Author: Witold Rybczynski (Farrar, Straus and Giroux, 2016)
Following in the lineage of his acclaimed works Home: A Short History of an Idea (1986) and One Good Turn: A Natural History of the Screwdriver and Screw (2000), author and architect Witold Rybczynski’s Now I Sit Me Down takes readers on an unconventional and well-researched social history of design, told through the lens of the humble chair. “As much a chronicle of human behavior as of human artifacts,” Rybczynski explores the premise that the chair occupies a special position in the array of human-generated objects as both a utilitarian and aesthetic object.
Tracking the evolution of the chair prompts an examination of our evolving routines and rituals, from honouring monarchs to milking cows to working at a computer. And although chair design has responded to changes in activity, fashion, and material technology, the core functionality of the chair has remained largely unchanged in its link to the comfort and ergonomics of the human body, contributing to the tendency for chairs to outlive other artifacts—neither wearing out (as in clothing), being demolished (as in architecture) or becoming obsolete (as in technology).
Now I Sit Me Down gives a broad overview of the historical and contemporary circumstances in which we sit, starting with the modest stool. As is common in his writing, Rybczynski alternates frequently between anecdotal observations from his own life and thoughtfully considered research, which examines depictions of chairs in historical paintings and contemporary film, follows the historical lineage of various chair mechanics (for example linking the Roman curule seat to the renaissance scissors chair to the modern director’s chair) and looks at the role of production processes in chair manufacturing. The text also poses the question of why we sit in chairs, and how chair-sitting societies are different from those that sit on the floor.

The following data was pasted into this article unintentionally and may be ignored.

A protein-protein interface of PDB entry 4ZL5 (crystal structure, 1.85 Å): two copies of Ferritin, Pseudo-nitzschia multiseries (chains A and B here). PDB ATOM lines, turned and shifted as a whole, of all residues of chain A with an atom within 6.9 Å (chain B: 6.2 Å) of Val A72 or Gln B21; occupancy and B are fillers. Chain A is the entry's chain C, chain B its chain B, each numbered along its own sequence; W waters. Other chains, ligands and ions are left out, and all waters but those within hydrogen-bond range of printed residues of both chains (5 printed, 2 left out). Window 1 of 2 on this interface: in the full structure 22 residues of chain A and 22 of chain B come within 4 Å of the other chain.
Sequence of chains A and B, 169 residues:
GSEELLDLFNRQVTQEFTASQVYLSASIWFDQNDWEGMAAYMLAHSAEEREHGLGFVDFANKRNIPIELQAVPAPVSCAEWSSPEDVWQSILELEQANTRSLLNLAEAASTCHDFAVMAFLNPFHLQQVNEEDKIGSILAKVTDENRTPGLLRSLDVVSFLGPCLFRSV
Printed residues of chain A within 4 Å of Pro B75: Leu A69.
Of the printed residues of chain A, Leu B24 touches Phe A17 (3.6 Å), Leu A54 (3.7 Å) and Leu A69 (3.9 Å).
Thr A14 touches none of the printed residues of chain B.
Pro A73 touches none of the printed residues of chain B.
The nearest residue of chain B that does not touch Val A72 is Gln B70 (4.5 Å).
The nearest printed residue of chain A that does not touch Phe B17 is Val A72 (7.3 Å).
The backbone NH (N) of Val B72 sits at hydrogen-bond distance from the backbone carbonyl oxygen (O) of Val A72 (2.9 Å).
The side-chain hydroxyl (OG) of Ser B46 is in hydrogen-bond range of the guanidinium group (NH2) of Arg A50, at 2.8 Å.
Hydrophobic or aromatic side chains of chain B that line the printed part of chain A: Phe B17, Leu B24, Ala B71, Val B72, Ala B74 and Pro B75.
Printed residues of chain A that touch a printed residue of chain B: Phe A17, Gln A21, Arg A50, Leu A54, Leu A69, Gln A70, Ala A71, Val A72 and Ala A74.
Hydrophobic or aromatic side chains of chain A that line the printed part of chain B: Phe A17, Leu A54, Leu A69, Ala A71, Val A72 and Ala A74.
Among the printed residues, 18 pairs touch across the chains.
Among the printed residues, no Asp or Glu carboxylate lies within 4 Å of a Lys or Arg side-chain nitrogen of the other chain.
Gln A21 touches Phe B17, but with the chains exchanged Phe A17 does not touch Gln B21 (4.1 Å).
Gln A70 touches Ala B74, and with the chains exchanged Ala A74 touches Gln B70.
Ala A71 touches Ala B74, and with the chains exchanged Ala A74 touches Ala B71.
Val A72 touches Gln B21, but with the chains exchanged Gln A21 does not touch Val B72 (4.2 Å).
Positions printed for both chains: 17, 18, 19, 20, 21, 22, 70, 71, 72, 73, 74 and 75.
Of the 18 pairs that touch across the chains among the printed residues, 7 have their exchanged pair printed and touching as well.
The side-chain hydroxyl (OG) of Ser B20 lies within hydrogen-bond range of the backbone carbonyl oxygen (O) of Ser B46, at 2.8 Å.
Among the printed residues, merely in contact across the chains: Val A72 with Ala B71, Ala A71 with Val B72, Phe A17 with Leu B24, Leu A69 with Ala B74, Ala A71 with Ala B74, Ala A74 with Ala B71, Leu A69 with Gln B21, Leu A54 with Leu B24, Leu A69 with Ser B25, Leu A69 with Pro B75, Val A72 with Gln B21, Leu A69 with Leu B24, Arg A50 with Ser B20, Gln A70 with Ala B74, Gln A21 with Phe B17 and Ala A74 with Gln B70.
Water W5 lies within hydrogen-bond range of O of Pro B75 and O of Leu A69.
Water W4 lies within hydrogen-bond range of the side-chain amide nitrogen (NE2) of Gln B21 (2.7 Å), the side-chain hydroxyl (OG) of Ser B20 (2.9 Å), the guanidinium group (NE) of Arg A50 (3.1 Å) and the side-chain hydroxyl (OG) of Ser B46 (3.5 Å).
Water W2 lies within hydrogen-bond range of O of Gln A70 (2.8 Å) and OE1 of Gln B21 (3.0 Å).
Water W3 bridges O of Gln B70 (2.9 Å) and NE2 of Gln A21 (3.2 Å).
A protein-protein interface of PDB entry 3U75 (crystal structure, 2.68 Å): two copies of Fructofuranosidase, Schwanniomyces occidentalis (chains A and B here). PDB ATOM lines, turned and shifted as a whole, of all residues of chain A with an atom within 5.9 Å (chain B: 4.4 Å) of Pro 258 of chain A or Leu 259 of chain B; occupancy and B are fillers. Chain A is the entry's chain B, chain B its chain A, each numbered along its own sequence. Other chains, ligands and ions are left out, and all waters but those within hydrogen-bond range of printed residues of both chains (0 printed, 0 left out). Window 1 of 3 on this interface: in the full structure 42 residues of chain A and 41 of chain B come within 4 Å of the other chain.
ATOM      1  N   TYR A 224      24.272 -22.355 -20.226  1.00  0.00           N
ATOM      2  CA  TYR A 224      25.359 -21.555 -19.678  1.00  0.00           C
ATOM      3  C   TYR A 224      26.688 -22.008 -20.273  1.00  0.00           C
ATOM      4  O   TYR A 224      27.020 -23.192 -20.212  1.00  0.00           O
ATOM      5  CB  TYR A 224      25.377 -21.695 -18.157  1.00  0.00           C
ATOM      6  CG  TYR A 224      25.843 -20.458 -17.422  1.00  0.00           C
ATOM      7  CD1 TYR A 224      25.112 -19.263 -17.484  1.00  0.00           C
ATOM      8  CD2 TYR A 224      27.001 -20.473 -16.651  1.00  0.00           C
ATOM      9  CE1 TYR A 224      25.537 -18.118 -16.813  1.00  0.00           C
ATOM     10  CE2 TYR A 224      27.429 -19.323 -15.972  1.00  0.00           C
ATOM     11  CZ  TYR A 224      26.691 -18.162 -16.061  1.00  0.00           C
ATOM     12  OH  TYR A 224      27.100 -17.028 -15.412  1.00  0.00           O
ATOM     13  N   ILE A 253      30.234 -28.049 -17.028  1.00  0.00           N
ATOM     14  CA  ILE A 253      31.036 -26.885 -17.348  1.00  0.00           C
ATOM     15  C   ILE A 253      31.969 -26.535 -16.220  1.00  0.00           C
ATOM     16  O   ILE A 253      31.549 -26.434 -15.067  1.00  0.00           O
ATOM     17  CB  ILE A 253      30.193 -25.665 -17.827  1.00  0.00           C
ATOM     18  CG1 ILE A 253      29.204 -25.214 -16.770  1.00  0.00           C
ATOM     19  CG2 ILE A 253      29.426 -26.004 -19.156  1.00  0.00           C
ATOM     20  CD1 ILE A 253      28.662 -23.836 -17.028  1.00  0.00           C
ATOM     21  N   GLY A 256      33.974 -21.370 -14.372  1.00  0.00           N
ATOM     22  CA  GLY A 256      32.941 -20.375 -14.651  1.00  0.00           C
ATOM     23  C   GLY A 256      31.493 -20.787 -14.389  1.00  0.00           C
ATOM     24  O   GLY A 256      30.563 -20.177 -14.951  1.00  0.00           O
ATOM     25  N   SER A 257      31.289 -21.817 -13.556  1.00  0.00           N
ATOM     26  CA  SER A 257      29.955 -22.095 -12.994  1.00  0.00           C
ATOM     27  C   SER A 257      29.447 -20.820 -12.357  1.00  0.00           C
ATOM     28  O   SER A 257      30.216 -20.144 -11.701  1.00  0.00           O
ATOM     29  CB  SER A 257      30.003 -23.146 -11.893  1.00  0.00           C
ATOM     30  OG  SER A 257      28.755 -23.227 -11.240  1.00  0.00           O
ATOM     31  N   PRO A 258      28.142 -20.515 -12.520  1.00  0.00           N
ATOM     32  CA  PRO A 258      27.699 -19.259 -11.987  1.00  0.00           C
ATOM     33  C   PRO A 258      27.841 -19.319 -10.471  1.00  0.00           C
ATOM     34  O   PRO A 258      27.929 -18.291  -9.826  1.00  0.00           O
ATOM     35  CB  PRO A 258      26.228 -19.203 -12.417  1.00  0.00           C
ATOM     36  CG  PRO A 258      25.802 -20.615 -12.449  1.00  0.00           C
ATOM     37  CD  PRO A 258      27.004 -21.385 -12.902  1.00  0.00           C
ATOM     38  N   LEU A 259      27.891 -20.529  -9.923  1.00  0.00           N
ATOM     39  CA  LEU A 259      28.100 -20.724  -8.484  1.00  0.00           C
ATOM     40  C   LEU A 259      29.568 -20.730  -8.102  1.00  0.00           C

The second section of the book takes a deeper dive into the historical narrative of chair design, tracking advances in material and production processes and, with them, charting aspects of modern history. Michael Thonet’s ubiquitous No. 14 Café Chair represented a major advance in bentwood technology, creating a system that was strong, lightweight, affordable and attractive. His business also marked a shift towards mass-production, global marketing and transcendent commercial success, the “Henry Ford of chairs”. By relaying his own experience of making a compromised purchase of eight still-used bentwood dining chairs 30 years ago, Rybczynski demonstrates the continuing relevance of the historical events he describes.
In 1963, Peter Collins observed that the “ultimate test of architectural genius became whether or not one could design a new kind of chair”. Tackled by many modernist designers—Eero Saarinen, Mies van der Rohe, Charles and Ray Eames, among them—chairs of the 20th century became highly specialized and crafted. In the third section, Now I Sit Me Down examines the ever-expanding array of special-purpose chairs, from swings and strollers to recliners and task chairs, positing that these last two recent and divergent forms are both specialized chairs for the purpose of looking at screens.
Witold Rybczynski’s writing is compelling without being challenging; well-researched but not academic. As is typical, the author conveys a genuine curiosity and interest in the subject, inviting you to join him in comprehensively studying the social history of the chair in a generously written and easily enjoyed new text.
For more information on Now Sit Me Down, visit the Farrar, Straus and Giroux website.
Laura Kozak is a Vancouver-based designer, project coordinator and educator. A core interest in collaborative design of the urban environment informs her research and teaching practice. Laura holds a Master’s of Advanced Studies in Architecture from UBC and a BFA from Emily Carr. She is currently the Project Coordinator of Living Labs, one of four research centres at Emily Carr.